The Supreme Court hands down its latest Affordable Care Act decision; lawmakers focus on advancing critical telehealth legislation; an innovative partnership is announced to address rising generic drug prices; and, the pandemic swells Medicaid rolls.
Week in Review
SCOTUS Decision: Last week, the Supreme Court handed down its latest decision in a case challenging the Affordable Care Act (ACA). It was the third time a lawsuit involving the law had found its way to the High Court, and the third time that justices upheld it. This latest challenge argued that because Congress had zeroed out the individual mandate provision of the law in 2017, the law in its entirety must be struck down, given how interwoven the mandate was with the rest of the ACA. Having, once again, survived this latest legal challenge, experts point to a handful of takeaways in the wake of the ruling, including what the future holds for the law. For their part, opponents have suggested that they’ll refocus their energies on how to address other issues in the healthcare space, like affordability. Meanwhile, supporters of the law are turning their attention to how to expand it.
Telehealth Bills: Recognizing the importance of keeping in place key provisions that allowed for the expansion of telehealth services during the coronavirus pandemic, federal lawmakers have been working to advance a package of bills aimed at improving coverage beyond the COVID health crisis. The driving concern is that the relaxation of restrictions governing when, where, and how telehealth can be used hinges on the continuation of the public health emergency. One area in particular that has drawn increased legislative and regulatory focus is the use of audio-only telehealth. A bill, introduced in the House, would remove geographic and originating site restrictions in order to ensure that Medicare beneficiaries’ homes can be used as originating sites for audio-only telehealth services. Meanwhile, legislation has since been introduced in the Senate seeking to increase telehealth access for both Medicaid and the Children’s Health Insurance Program (CHIP). Both bills would make permanent the expanded use of telehealth for programs serving some of the most vulnerable populations. Separately, stakeholders have come together to urge the Centers for Medicare & Medicaid Services (CMS) to allow Medicare Advantage (MA) plans to include audio-only telehealth visits in their risk adjustment calculations. These calculations are important, they argue, in that they affect the risk scores assigned to beneficiaries, which, in turn, reflects their overall health costs. These risk scores ultimately impact reimbursement and benefit design. Last year, CMS announced a policy change allowing diagnoses from video-based encounters to be used for risk adjustment calculations in MA. However, as this change failed to include audio-only visits, MA plans have not been able to include this critical diagnosis information when they submit risk scores to CMS. While telehealth use increased during the pandemic, failing to include audio-only encounters disadvantages already-vulnerable populations who are low-income, without broadband access, or uncomfortable with technology.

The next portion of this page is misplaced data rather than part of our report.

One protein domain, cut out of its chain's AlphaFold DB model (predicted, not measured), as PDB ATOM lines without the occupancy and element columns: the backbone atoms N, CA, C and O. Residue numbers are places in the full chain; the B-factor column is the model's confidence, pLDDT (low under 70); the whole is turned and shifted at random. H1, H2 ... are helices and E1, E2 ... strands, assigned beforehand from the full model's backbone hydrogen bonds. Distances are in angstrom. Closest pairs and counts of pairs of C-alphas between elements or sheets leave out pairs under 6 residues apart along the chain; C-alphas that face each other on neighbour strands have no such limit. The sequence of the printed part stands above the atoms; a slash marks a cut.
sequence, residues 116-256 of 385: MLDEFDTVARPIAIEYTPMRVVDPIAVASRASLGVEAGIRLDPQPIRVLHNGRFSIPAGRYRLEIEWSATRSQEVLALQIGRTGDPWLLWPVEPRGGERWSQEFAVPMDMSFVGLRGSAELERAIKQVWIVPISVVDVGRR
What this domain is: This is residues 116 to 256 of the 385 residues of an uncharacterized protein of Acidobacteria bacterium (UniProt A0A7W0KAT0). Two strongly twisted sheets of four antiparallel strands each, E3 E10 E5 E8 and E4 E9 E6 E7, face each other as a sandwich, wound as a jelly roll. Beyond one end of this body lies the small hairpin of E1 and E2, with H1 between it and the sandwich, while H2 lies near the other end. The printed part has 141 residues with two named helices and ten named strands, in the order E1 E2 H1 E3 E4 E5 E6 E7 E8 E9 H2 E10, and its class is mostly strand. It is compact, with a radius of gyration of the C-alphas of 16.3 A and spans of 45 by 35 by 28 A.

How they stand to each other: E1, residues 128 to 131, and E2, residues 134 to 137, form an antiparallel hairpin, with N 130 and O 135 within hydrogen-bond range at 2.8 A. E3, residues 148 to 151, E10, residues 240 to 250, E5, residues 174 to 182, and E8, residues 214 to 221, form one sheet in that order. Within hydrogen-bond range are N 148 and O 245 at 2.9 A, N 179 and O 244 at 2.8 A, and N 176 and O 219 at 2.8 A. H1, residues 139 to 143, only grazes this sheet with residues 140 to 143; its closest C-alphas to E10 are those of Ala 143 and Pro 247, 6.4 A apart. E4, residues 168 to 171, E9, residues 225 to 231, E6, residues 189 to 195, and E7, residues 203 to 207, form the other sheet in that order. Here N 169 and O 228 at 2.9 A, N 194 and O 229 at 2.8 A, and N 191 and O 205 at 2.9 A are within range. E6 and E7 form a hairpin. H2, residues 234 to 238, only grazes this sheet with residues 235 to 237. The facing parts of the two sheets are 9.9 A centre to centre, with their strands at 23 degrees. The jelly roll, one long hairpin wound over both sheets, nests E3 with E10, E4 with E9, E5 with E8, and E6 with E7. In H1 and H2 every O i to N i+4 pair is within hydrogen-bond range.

Generic Rx Partnership: A growing collaboration involving key stakeholders from across the healthcare spectrum just added a pair of new partners to help in the ongoing effort to bring down the rising cost of generic drugs. The newly-named CivicaScript initiative, a subsidiary of the hospital-owned nonprofit drugmaker, Civica Rx, announced last week that it had added health benefits company Anthem, Inc. and drug manufacturer Catalent as partners. Since its launch, Civica Rx has grown to include over 50 health systems representing 1400 hospitals. With Anthem now having joined the collective, the insurers backing CivicaScript represent 100 million covered lives. The effort represents an innovative collaboration bringing together the experience and expertise of multiple healthcare stakeholders with operational line-of-sight into how the rising cost of generic drugs impacts consumers. In making the announcement, CivicaScript officials said the initial plan is to focus on developing and manufacturing up to ten common, but pricey, generic drugs that are without sufficient market competition to drive down costs. Those first generics could be available as early as next year.
Medicaid Enrollment: Over the course of the past year, enrollment in the Medicaid program hit an all-time high, with new data showing that between February of last year and January of this year the number of people in the program climbed by 9.7 million enrollees, pushing overall enrollment in Medicaid to nearly 74 million, an increase of more than 15 percent. Additionally, an estimated 123,000 children joined CHIP during that period, an increase of 1.9 percent, putting enrollment in that program at around 6.8 million kids. The boost in enrollment in both programs can be attributed to the pandemic, helped, in no small measure, by the additional federal matching funds to states for Medicaid included in the first coronavirus relief package passed by Congress last year.
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